Spencer Swamp was acquired by the McKenzie River Trust in July 2013. The property was acquired with funds from the North American Wetlands Conservation Act (NAWCA, administered by the US Fish & Wildlife Service) through an agreement with Ducks Unlimited. A Notice of Grant Agreement between the McKenzie River Trust and the USFWS, recorded with Lane County Deeds and Records, acknowledges that the property will be forever managed for its wetland, fish, wildlife, and water quality values.
The property’s 52.46 acres consists primarily of palustrine forested wetlands, with a small area of emergent wetlands and is bisected by Spencer Creek along the entire width. In forested wetland areas, the vegetation consists primarily of Oregon white oak and Oregon ash with a common snowberry understory and slough sedge. Native shrubs, such as Douglas spirea, and a variety of native sedges and rushes are found in the small area of open, emergent wetlands as well. Management of the site will focus on the maintenance of the site’s existing high-quality wetland resources.
ABOUT SPENCER SWAMP
Located along Spencer Creek, the 52-acre Spencer Swamp property was purchased by the McKenzie River Trust in 2013. This forested wetland is in very good condition. The land hosts a diversity of migratory birds including flycatchers, warblers, and grosbeaks. The site was purchased with funding assistance through the North American Wetlands Conservation Act (USFWS).
Protecting Wetland Habitats
Spencer Swamp is primarily made up uniformly of palustrine forested wetlands and an associated riparian corridor, with only a small pocket of emergent wetlands. Acquisition of the property for perpetual conservation was largely driven by the extent and quality of these wetland resources. These wetland areas are subject to frequent overtopping of the banks of Spencer Creek and remain wet through much of the year.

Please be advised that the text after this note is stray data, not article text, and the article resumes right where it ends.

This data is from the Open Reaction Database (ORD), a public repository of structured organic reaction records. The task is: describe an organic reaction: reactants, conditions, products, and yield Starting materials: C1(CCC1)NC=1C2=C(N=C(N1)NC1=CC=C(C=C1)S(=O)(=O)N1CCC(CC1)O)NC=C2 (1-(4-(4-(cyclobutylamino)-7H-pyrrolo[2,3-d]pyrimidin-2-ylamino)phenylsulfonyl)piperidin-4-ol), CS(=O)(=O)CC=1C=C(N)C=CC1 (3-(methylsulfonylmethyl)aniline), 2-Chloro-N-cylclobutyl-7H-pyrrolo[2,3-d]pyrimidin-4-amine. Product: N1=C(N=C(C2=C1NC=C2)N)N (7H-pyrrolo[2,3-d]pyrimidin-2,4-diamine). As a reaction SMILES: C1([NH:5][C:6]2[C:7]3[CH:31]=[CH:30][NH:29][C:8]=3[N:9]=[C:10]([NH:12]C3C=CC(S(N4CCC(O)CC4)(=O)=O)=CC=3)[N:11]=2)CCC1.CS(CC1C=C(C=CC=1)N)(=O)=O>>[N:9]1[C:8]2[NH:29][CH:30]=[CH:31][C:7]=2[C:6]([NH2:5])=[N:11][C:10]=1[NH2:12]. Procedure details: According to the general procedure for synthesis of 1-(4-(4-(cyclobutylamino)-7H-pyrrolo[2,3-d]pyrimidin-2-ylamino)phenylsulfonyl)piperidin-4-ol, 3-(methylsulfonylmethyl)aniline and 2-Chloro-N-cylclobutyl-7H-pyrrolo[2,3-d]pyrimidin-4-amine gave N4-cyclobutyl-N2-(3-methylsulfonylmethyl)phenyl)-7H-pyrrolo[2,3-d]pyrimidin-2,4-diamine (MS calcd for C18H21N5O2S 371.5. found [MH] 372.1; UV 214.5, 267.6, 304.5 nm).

Palustrine Forested Wetlands
The forested wetlands are dominated by Oregon white oak and Oregon ash with an understory dominated by common snowberry, poison oak, and slough sedge. The habitat is also characterized by large amounts of large wood brought in during high flows from the streams, significant beaver activity, and considerable habitat complexity in the form of snags and, masses of debris carried in by high flows. Palustrine forested wetlands offer extraordinary cover, rearing, and foraging opportunities for terrestrial mammals, reptiles and amphibians, and nesting and foraging areas for migratory waterfowl and neo-tropical migratory songbirds, and raptors. Isolated wetland ponds offer exceptional foraging and nesting opportunities for disturbance-sensitive waterfowl species such as wood ducks.
Palustrine Emergent Wetlands
The small area of palustrine emergent wetlands present on the property provide an interface between two wetland types and a rich edge where the needs of species requiring one or both of these wetland types are met exceptionally well. PEM areas are dominated by slough sedge, spreading rush, soft rush, common camas, Douglas spirea, and clustered wild rose.